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Modified Petersen type H

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Posted · Report post

Hi guys, here's a sword I just finished up. Been working on this one for some time now so I'm glad I can get back to the forge again...

blades a 3 bar interrupted twist, with a edge around 220 layers
hilts wrought iron heavly etched with a wood/hempcord/leather handle

post-7005-0-39354900-1346820888_thumb.jppost-7005-0-75784000-1346820923_thumb.jppost-7005-0-70090900-1346820969_thumb.jppost-7005-0-24213500-1346821004_thumb.jp

Hope you guys enjoy... took me all summer to make :blink:

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Posted · Report post

I love everything about that sword, the pattern, the colors and texture of the hilt/handle. perfect!

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Posted · Report post

Beautiful work; but the heavily etched wrought iron is definitely a modern look for a blade that "upscale". Swords like that were owned by top of the heap sort of folks and looked it in the fittings. Sort of like having a rusted body put on your Maserati...

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Posted · Report post

I too absolutely love the hilt!

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Posted · Report post

Thanks guys,

Thomas I know the hilt should be fancy, it was just my own take on things... if I could get my hands on a bunch of gold or silver I'd love to make a fancy inlay plating job!

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Posted · Report post

Copper and Nickel Silver? I think it looks great; but it also looks like you did your research and tried hard to get it "right" for a weapon of that time and place which is why I was wondering about the etched WI fittings.

Saw one recently with a polished WI they had inlaid with silver wire that looked pretty good and would not take that much silver! Saw it over at SFI

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Posted · Report post

Very nice looking! I really like the look of the wrought iron fittings, that's my kind of thing that texture and pattern. The blade is very nice too but that wrought iron is a knock out for sure.

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Posted · Report post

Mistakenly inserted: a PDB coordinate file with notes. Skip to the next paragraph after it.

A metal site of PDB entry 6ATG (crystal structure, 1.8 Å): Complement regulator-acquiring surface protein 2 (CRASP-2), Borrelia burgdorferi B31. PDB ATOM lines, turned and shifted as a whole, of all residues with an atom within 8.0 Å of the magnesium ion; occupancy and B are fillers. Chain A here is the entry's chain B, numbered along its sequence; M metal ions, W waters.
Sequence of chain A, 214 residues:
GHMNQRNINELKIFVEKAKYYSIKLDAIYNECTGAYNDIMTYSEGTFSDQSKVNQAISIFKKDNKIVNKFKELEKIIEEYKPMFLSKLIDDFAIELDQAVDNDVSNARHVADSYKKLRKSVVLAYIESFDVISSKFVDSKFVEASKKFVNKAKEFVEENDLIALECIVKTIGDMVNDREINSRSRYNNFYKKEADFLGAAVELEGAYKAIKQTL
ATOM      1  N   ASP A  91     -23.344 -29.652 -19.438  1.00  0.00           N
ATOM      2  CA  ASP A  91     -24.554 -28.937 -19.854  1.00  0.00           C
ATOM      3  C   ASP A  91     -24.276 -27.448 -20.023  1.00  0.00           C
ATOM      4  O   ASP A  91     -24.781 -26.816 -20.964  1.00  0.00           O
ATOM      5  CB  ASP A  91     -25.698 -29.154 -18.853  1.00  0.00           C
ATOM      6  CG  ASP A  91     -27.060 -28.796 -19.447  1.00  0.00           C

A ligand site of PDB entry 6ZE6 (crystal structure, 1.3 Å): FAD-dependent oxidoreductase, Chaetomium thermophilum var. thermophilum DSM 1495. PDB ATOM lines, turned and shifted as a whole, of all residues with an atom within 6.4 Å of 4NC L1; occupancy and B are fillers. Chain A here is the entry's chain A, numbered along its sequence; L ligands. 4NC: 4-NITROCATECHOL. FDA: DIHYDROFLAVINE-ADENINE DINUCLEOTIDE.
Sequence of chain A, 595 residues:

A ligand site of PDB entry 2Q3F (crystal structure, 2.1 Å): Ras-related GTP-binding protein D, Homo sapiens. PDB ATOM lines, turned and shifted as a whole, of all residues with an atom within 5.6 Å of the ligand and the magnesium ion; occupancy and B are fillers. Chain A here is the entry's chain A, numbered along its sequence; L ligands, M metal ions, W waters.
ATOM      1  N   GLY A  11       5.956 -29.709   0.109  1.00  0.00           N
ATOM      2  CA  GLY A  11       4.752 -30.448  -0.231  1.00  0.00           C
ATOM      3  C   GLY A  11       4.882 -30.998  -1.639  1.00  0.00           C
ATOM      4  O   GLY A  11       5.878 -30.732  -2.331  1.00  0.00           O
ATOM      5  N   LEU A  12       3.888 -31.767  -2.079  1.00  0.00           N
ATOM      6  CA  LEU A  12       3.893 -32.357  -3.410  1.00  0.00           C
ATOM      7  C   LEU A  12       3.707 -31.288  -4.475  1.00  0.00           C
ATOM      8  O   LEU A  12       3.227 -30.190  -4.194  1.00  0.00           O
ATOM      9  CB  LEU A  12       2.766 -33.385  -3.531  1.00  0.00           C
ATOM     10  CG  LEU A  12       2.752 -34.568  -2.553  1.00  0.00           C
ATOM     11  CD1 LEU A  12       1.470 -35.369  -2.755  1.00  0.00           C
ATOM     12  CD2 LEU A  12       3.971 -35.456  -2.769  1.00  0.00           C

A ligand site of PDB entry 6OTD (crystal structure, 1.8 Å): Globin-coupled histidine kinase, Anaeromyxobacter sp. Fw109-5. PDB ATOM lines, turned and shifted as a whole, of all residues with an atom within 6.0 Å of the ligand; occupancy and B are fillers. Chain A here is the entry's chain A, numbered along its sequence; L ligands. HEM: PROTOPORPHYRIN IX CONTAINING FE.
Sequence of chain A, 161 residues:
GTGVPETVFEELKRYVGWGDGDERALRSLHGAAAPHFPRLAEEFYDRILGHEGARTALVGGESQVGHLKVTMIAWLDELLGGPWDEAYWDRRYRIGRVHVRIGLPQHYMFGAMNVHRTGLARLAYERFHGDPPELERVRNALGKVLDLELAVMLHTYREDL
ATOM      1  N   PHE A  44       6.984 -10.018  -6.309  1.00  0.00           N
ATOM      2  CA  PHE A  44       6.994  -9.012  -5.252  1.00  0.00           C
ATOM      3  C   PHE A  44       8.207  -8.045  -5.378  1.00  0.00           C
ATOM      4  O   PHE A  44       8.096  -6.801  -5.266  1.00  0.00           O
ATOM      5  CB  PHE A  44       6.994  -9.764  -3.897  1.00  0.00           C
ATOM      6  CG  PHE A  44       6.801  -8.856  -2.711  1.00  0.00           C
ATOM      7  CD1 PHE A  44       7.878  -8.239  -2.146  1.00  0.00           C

The problem is that I agree it's smashing with the etched WI. I just know it's historically wrong and would get tired of saying "yes it's just like the ones they used back then except for the pommel and guard" and would expect people to start thinking that they did them that way no matter how many times I told them, (been in reenactment 34 years this fall and have had this happen *many* times...)

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Posted · Report post

I can see where your coming from, and agree with you Thomas... I should have posted that this was my own take on things. When I was making the sword I never had planned on finishing the sword historically correct, I had wanted to use alot of textures and picked my materials to highlight that. I guess back in the day very few objects one might have would have any shine to them at all, making something that did alot more rare and valuable! Where as today even simple things we have can be reflective... I have nailclippers on my desk that I can see myself in and never thought twice about! And a piece of wrought iron with all it's flaws draws the eye too it...


Mod note: Title edited to reflect this

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Posted · Report post

I once sent a friend some WI for his knife furniture. He complained it was "too nice" (high grade stuff!) so I cut off a piece of the nastiest wagon tyre I had---he loved that.

Swords were high end "tools"; most fighters used axes and spears---often the Ax may be from the family woodshed for the peasant levies. If you had a sword it meant you were of much higher social scale and so they tended to be "trophy weapons" and look it.

It is possible to shine things up all by hand---I've used sifted wood ashes and a woolen cloth and a bit of spit to get a shine on bone that many people have accused me of buffing it. (Theophilus, Divers Arts, c1120 C.E.) Burnishing of metal is another early method. But you are entirely correct---Bling meant wealth back in those days!

(Still love that blade anyway)

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Posted · Report post

I think it is really nice!!! BUT how about that leather on the grip? Shouldn't that be brain tanned or "chewed" leather? I mean the chrome or veg tanned is nicer and all but they really didn't have access to that back in "the period"! ;)

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